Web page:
Surgically Assisted Rapid Palatal Expansion
What’s involved in the SARPE procedure?
Prior to surgery, the patient will require a custom-made specialized orthopedic expanding appliance made to fit in the palate. This expander is cemented to the first molars and premolars and activated with a special key. The key turns a screw within the expander to allow for separation of the right and left side of the upper jaw. The expander also functions as a retainer after the expansion has occurred. The actual SARPE surgery is performed at our office as an outpatient procedure under general anesthesia.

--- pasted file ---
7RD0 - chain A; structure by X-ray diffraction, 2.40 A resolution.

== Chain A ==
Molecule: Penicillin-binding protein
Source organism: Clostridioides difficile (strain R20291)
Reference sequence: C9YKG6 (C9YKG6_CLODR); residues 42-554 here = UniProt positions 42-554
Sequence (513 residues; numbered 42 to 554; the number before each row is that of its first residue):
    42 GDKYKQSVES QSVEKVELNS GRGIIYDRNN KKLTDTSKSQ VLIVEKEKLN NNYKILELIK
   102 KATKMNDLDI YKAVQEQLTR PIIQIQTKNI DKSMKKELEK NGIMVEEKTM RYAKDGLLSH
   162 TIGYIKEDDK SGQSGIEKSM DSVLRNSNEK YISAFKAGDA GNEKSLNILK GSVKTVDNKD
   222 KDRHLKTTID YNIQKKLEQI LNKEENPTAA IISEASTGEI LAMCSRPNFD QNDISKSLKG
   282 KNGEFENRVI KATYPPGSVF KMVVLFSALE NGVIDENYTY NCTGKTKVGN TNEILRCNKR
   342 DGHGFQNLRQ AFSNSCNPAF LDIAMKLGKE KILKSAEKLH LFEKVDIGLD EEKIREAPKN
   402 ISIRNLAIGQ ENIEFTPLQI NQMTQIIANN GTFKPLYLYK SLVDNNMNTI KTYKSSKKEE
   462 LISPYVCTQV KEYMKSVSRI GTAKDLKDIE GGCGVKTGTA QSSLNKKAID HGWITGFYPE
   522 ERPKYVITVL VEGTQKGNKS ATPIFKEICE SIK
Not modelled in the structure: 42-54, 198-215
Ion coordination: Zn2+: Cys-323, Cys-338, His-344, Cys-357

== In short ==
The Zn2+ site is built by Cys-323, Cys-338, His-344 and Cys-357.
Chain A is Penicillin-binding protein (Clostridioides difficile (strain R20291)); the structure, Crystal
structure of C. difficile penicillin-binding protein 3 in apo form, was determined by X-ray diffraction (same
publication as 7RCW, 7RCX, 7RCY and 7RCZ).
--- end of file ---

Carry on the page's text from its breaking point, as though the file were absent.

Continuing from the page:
The surgeon will first use specialized instruments to perform multiple bone cuts in specific locations that will symmetrically expand the arch. No fixating devices are used other than the expander. Over the next several months, the patient will use the key every day to achieve incremental expansions, which commonly creates a space between the two front teeth. The expander will typically stay in the mouth after the expansion has been attained for about three months, at which time it is removed. Orthodontic treatment to close the space between the two front teeth will then begin. Patients generally do not find the procedure to be too uncomfortable or painful, and swelling commonly occurs. Patients are followed very closely during the first two weeks to ensure no complications are encountered. It’s commonly recommended that the patient eat soft foods after the procedure.